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Autoimmun Rev. 2014 Dec;13(12):1195-202. doi: 10.1016/j.autrev.2014.08.014. Epub 2014 Aug 22.

Cervical spine involvement in rheumatoid arthritis--a systematic review.

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Department of Neurology, State University of Campinas (UNICAMP), 13083-970 Campinas, SP, Brazil. Electronic address:
Department of Medicine, State University of Campinas (UNICAMP), 13083-970 Campinas, SP, Brazil.


Rheumatoid arthritis (RA) is a systemic chronic inflammatory disorder that can compromise the cervical spine in up to 80% of the cases. The most common radiological presentations of cervical involvement are atlantoaxial subluxation (AAS), cranial settling and subaxial subluxation (SAS). We performed a systematic review in the PubMed Database of articles published later 2005 to evaluate the prevalence, progression and risk factors for cervical spine involvement in RA patients. Articles were classified according to their level of evidence. Our literature review reported a wide range in the prevalence of cervical spine disease, probably explained by the different studied populations and disease characteristics. Uncontrolled RA is probably the main risk factor for developing a spinal instability. Adequate treatment with DMARD and BA can prevent development of cervical instabilities but did not avoid progression of a pre-existing injury. MRI is the best radiological method for diagnosis cervical spine involvement. AAS is the most common form of RA. Long term radiological follow-up is necessary to diagnosis patients with late instabilities and monitoring progression of diagnosed injuries.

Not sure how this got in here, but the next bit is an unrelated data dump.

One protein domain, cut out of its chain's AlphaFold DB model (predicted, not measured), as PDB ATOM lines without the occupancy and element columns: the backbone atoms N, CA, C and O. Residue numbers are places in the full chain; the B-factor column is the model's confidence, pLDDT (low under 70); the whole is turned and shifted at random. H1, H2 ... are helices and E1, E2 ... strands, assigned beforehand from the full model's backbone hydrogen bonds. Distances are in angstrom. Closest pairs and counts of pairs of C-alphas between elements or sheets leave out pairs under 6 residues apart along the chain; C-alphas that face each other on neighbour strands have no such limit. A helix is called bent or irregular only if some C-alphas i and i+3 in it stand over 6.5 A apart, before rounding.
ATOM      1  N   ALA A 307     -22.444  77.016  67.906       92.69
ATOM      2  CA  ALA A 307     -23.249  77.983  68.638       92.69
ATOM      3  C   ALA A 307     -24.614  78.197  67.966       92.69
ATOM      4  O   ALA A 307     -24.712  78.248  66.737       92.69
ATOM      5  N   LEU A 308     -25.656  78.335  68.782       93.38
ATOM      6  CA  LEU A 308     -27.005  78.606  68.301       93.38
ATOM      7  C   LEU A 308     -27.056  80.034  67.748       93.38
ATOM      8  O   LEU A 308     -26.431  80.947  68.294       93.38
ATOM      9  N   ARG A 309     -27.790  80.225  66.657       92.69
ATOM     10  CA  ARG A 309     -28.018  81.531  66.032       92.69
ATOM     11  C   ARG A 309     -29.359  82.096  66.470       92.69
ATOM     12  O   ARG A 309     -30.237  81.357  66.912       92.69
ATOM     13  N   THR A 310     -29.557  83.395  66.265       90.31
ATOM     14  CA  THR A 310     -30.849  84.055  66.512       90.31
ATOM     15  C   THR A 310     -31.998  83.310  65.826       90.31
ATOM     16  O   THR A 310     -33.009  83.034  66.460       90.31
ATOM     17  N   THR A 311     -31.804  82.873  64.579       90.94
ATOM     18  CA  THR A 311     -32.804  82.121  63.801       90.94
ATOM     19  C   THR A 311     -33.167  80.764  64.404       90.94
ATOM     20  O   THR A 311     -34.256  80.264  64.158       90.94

Atlantoaxial subluxation; Cervical instabilities; Cervical spine; Rheumatoid arthritis; Subaxial subluxation

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